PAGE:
moralizing is not wrong in the moral sense, it is wrong in the scientific sense. there is no basis for the concept of human moral character. it's simply a false view of reality. thus, the shaming and suppressing won't work.

and good luck with the annihilating when the other side thinks the 2nd amendment is more American than apple pie.

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Re: The Trump Problem (the real one)

Postby RealPerson » Sat Nov 19, 2016 4:35 pm

Dragline wrote:
RealPerson wrote:Trump continues to play victim and scapegoat anyone that says anything in opposition to his choices or rule, even private citizens. It's only going to get worse.

Last night a cast member of a play with zero political power says this to the V.P. elect:

“We, sir, we are the diverse America who are alarmed and anxious that your new administration will not protect us, our planet, our children, our parents, or defend us and uphold our inalienable rights,” said Dixon, who plays Aaron Burr, the nation’s third vice president. “We truly hope this show has inspired you to uphold our American values and work on behalf of all of us. All of us.”

Trump's reaction is to claim "harassment", act like Pence was in some kind of danger and demand an apology -- to a private citizen who had the temerity to speak up and whom he is supposed to be representing:

“Our wonderful future V.P. Mike Pence was harassed last night at the theater by the cast of Hamilton, cameras blazing,” the Republican Trump tweeted Saturday. “The theater must always be a safe and special place. The cast of Hamilton was very rude last night to a very good man, Mike Pence. Apologize!”

Who is crying about purported micro-aggressions now and talking about "safe spaces" for elected officials? Or is speaking to your elected representatives in a public place not allowed now?

Trump is a hypocrite and a bully all the way and demonstrates it almost every day. Anybody who criticizes him will be treated as a criminal. Those with the least power will be treated the worst.

Meanwhile, Bannon is crowing about how they are going to "rule for 50 years" and extolling the virtues of darkness.


A cast of a play has every right to express their opinion and an audience has every right to boo a future VP. Maybe not done in the best possible taste, but certainly legal.

Trump may very well be thin skinned and tweet happy. Once president, I hope he will develop thicker skin, such as Bush had to develop when the White House press corps remained seated as a sign of disrespect when the president entered the room. Time will tell.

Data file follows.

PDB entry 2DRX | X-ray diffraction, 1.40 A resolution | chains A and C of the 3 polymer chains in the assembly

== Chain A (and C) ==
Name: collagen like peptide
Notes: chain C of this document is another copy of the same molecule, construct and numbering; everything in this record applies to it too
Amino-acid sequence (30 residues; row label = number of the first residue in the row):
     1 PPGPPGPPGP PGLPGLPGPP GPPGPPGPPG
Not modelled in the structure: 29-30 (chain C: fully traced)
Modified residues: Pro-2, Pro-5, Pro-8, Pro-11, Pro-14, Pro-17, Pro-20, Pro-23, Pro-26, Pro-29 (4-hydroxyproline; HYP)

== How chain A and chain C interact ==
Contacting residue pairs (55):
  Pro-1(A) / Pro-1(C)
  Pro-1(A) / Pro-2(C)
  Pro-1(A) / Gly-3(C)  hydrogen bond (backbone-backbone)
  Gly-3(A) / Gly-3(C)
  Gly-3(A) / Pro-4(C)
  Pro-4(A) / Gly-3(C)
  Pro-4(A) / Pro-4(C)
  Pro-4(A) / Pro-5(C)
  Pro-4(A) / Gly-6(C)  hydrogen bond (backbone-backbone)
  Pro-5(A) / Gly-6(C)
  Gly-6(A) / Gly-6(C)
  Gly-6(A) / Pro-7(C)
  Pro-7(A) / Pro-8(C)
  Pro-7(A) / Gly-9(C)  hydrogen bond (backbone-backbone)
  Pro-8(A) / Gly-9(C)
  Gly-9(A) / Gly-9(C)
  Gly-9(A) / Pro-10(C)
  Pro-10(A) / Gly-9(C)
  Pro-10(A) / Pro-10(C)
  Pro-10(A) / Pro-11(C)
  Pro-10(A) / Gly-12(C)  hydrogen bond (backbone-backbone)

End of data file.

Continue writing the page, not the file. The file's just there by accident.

Tweeting about being upset by the cast of a play is freedom of expression exercised by Trump. He does have the same right as the cast members I would think. And his tweet may be just as silly and tasteless as the booing, but both are lawful actions.

Killing US civilians with drone attacks without due process, or using the power of federal agencies to intimidate those with whom you disagree? Those are examples of serious decisions with serious consequences. Those are actions, not words. Those are illegal actions. There is a fundamental difference between tweeting something dumb or saying something stupid, vs abusing the power of the executive branch for vindictiveness or political gain. A tweet, a comment, locker room talk, or talking about a 50 year reign, are all just words. Abuse of power is an entirely different thing. I am sorry, but I just can't see those as equivalent. Besides, Trump and his chosen appointees can't abuse power until January 20 because they have no power until then. If Trump orders the IRS to audit the cast members because of their free speech, I will protest such abuse.

black_son_of_gray
Posts: 213
Joined: Fri Jan 02, 2015 7:39 pm

Re: The Trump Problem (the real one)

Postby black_son_of_gray » Sat Nov 19, 2016 5:09 pm

A long but interesting/insightful take on Trump, racism/white nationalism, and the media coverage of Trump:
http://slatestarcodex.com/2016/11/16/yo ... ying-wolf/

User avatar
Dragline
Posts: 4044
Joined: Wed Aug 24, 2011 1:50 am

Re: The Trump Problem (the real one)

Postby Dragline » Sat Nov 19, 2016 7:52 pm

"Donald J. Trump [email protected] 3m3 minutes ago
Very rude and insulting of Hamilton cast member to treat our great future V.P. Mike Pence to a theater lecture.Couldn't even memorize lines!"

So VP Pence is the "Great Leader". I suppose DT is the "Dear Leader". Welcome to North Korea. No critiques of leaders allowed. Better learn your place. Sycophants always welcome.

And remind me, why is this even on the table:

“What does it say about America if we’re going to inflict torture on people,” [former GOP presidential candidate McCain] said.

http://wtop.com/government/2016/11/mcca ... einstated/

RealPerson
Posts: 602
Joined: Thu Nov 22, 2012 4:33 pm

Re: The Trump Problem (the real one)

Postby RealPerson » Sat Nov 19, 2016 10:07 pm

BRUTE wrote:racism can't be beaten out of humans. but it can be slowly drained when they can get a ride to the auto shop from their muslim neighbor, or when they send their kids to the same school as a Mexican family. brute has pretty much zero fear of muslims because he grew up with muslim neighbors, had crushes on their daughters, admired the cool older boys with their fancy sports cars, and received bribes in the form of absurdly sweet candies in plenty. it's hard to be afraid of one's own baby sitter.


+1! Very well said. I grew up without a muslim in sight so to speak. It took getting to know some to get over my ignorance and misconceptions about them. But the people I got to know would not have blown themselves up in a crowd. Clearly, we are not talking about the same kind of muslim. Then, hearing that some suicide bombers apparently radicalized in a matter of weeks to a few months gives me pause. How do you distinguish one kind from the other kind, and how do you prevent one kind from turning into the other kind? Those are real questions and make it so much easier for a guy like Trump to single that group out in his campaign. He is offering a simple answer to these questions, even if it is the wrong answer.